STUDIES OF ICE RIDGE SHAPE AND GEOMETRY FROM UPWARD LOOKING SONAR DATA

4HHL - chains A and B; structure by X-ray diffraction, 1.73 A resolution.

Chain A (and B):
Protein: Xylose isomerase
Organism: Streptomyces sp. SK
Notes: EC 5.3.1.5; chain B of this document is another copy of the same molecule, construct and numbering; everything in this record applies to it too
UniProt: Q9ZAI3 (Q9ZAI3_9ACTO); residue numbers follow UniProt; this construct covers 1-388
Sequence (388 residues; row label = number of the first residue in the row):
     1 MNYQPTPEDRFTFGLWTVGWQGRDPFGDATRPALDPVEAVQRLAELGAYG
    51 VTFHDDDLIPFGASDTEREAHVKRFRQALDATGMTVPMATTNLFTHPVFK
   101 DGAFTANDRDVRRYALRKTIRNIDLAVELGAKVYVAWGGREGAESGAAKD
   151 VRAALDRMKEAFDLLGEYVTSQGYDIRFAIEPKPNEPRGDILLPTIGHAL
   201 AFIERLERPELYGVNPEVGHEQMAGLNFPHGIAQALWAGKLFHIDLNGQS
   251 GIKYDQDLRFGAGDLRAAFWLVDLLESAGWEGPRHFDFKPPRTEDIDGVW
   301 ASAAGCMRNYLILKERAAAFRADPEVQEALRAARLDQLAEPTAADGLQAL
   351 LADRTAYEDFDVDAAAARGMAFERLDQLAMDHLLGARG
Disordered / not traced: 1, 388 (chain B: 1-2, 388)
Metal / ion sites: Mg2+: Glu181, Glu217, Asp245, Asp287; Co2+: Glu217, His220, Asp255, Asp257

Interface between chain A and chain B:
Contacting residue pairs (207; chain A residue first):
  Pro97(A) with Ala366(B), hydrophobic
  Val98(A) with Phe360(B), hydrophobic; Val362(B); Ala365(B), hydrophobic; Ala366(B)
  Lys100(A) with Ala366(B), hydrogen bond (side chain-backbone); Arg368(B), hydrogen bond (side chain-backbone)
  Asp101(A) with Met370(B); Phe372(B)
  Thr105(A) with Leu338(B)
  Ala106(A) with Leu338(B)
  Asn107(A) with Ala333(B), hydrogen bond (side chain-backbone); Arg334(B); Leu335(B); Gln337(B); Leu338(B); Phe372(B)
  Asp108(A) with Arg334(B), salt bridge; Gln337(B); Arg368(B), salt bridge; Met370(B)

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Ice ridges may pose a serios threat to structures and vessels in ice covered waters. To appropriatly account for the actions that could be imposed by the ridge keels their properties should be described statistically. A useful tool to observe ridge keels are upward looking sonars. Upward looking sonars, which can be mounted on submarines or moored to the seabed, observe the ice draft directly above. Such observations are suitible for the derivation of ridge keel geometry statistics. The current work focused on the derivation of ridge keel geometry and shape from upward looking sonar data. From 2006 to present the Norwegian Polar insitute has monitered the ice export out of Fram Strait using upward looking sonars with a time resolution which enables individual ridges to be identified. Data from this instumentation during the period 2006 to 2011 is the primary source of data used in the present study. Ice ridge keels were identified using the Rayleigh criterion with a threshold value of 2.5m and a minimum draft of 5m. Key statistics of the geometry parameters draft, width and area are provided. The deepest keel observed in the Fram Strait in the period was 35m deep and an extreme value analysis suggest that a 100 year return value is in the range 37-41m. The shape of the ridge keel is studied through two symmetry parameters and the keel area coefficient. The symmetry parameters confirmed the common assumption abut symmetric ridge keels, but also quantify the variation of the location of the deepest point of the ridge keel and the centroid keel. The keel area cofficient is the ratio between the area of an idealized triangular ridge keel, spanned by the keel width and keel draft, and the observed keel area. A triangular keel would underestimate the keel area for 78% of the ridges. A better generalization of the shape of first year ridges is a trapezoidal keel shape rather than triangular. Based on the observatons the mean trapezoidal keel, representing both first year ridges and old ridges, has a keel bottom-width which is 10%-15% of the keel width. There was a loss of deformed ice in the Transpolar Drift in the Fram Strait during 2006-2011. In this period the relative contribution from defromed ice to the mean ice thickness decreased from 76% to 52%. This loss was coused by a reduction in ridge draft and frequency which declined with approximately 2% annually. An increasing fraction of first-year ridges – a result of the recent basin wide decrease in ice age – could be an important contributing factor, through its greater sensitivity to melting/disintegraton than old ridges.